Most importantly, it allows quite a bit of control over speed and time remapping of video assets, as well as frame blending—all very important for this type of work. Because the first step in making those image sequences usable is to slow.them.the.hell.down. That’s because by default, each image in the resulting video sequence appears as a single frame—that’s potentially (depending on the frame rate) around 24 individual images per second. Unless the goal is some kind of Clockwork Orange subliminal overload, that's a teeny weeny bit fast. So all these sequences were slowed down to between 14% and 20% of their original speed, stretching out their duration in the process.

Once this is done, the work simply becomes about editing (1). I did run into one pretty big hiccup however...

the hills are alive...

Logic Pro X project window.

Editing is about rhythm—even without the presence of music there will always be an inherent flow to the way images follow one another. But when there IS music present, it will immediately become a driving force: we expect cuts on a beat or a visual lull on slower passages. In this particular case—given the nature of the montage—the soundtrack became extremely important, almost acting as a director, guiding the entire assembly from start to finish. This was fine, but due to time constraints (I initially created the video for a specific talk) the first version was edited to a song from The Cinematic Orchestra (To Build A Home). Great song. But although this worked very well (the lyrics adding an interesting layer to the mix) I obviously didn’t have permission to use it. So when I decided to incorporate the video into most of my talks, I knew the soundtrack had to change. I also knew however, that I didn't want to break the entire work in the process.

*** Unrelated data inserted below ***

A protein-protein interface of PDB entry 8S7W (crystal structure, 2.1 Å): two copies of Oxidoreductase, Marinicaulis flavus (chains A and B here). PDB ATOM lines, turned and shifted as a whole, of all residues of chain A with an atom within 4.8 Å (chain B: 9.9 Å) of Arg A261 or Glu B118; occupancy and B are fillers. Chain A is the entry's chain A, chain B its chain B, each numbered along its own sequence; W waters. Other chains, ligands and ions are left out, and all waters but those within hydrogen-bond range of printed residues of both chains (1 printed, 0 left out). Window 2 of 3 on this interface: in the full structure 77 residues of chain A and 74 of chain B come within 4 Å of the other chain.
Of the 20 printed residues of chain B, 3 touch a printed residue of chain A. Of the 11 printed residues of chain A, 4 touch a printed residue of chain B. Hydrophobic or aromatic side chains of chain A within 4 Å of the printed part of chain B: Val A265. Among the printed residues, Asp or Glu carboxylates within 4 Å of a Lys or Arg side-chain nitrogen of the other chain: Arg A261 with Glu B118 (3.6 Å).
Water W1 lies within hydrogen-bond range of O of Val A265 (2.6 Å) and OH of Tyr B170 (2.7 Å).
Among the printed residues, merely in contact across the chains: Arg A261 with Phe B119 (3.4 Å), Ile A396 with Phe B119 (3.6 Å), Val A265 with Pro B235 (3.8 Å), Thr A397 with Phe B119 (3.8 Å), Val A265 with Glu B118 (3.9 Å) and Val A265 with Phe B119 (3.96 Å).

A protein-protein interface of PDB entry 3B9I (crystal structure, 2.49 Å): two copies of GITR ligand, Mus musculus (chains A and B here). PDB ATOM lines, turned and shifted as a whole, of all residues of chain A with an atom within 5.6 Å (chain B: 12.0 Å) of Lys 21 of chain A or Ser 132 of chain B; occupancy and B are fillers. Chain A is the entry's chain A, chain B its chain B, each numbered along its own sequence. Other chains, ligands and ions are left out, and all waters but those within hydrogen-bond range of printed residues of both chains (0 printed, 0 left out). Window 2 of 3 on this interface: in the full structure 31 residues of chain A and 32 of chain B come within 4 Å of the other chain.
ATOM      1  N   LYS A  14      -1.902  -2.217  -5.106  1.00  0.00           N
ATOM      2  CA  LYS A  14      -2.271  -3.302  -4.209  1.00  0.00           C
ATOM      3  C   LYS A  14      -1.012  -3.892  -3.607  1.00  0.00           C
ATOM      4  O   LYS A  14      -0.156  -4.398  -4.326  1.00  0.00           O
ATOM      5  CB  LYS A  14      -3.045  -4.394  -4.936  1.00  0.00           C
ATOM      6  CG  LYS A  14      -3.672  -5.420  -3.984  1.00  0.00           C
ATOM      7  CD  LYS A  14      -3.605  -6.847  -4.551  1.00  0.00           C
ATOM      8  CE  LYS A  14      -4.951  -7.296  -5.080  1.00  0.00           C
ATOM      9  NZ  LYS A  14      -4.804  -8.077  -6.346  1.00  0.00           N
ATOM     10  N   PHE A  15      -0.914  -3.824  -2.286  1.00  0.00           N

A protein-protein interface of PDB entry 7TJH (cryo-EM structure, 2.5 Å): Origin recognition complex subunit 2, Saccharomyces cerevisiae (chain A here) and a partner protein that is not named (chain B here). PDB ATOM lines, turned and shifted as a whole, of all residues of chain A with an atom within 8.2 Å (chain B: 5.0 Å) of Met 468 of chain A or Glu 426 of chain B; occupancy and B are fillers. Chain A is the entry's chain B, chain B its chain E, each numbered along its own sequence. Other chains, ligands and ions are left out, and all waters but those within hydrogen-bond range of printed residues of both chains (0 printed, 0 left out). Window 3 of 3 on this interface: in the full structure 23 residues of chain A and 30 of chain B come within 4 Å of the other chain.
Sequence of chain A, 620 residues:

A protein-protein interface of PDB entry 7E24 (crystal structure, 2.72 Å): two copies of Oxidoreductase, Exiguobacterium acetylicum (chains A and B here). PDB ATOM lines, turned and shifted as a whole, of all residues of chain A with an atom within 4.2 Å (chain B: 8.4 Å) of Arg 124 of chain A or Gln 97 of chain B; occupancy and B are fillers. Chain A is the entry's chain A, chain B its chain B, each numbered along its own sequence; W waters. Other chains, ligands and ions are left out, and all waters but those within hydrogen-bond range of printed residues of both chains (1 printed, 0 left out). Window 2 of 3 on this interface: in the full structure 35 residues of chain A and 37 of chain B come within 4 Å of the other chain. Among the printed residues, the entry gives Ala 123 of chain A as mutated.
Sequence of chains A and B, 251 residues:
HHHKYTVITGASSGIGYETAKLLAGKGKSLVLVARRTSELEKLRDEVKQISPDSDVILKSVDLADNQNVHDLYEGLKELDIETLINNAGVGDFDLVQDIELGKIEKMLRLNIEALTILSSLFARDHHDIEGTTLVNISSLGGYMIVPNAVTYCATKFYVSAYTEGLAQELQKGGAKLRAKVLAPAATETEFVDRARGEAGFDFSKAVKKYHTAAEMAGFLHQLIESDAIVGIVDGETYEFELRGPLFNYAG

So this meant I had to write and record a new song that would maintain the original rhythm and keep all existing cuts aligned. I’d done this before (a KAGE presentation video for a festival some years ago) but it’s always a tough thing to do: the technical aspects are tedious (video and audio are imported into Logic Pro X, tempo is analyzed and a new score is built using these elements as a guide track) but there’s also a very real disconnect as the brain adjusts to new sounds behind now familiar images. It’s crazy how easily we get used to an association and it takes awhile for any replacement score to feel “genuine”. Eventually, once the tempo and visual cues were set, I was able to create a soundtrack that was obviously much more personal—despite losing Patrick Watson’s ethereal voice in all its fragile, emotional glory.

Technical details aside, I feel this piece is very much about the point of what we do: of taking pictures, of documenting the ordinary, of marking the passage of time with our cameras. I don’t know...I usually mention how this might be the only work I’ll ever do that will end up meaning anything in the end. Twenty years from now if it somehow survives on a server or a hard drive or a cloud hanging in the blogosphere. It really might be.

Technical details aside…
Have a great weekend.

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1 This same method was used to create the final image montage in the GF 50mm film.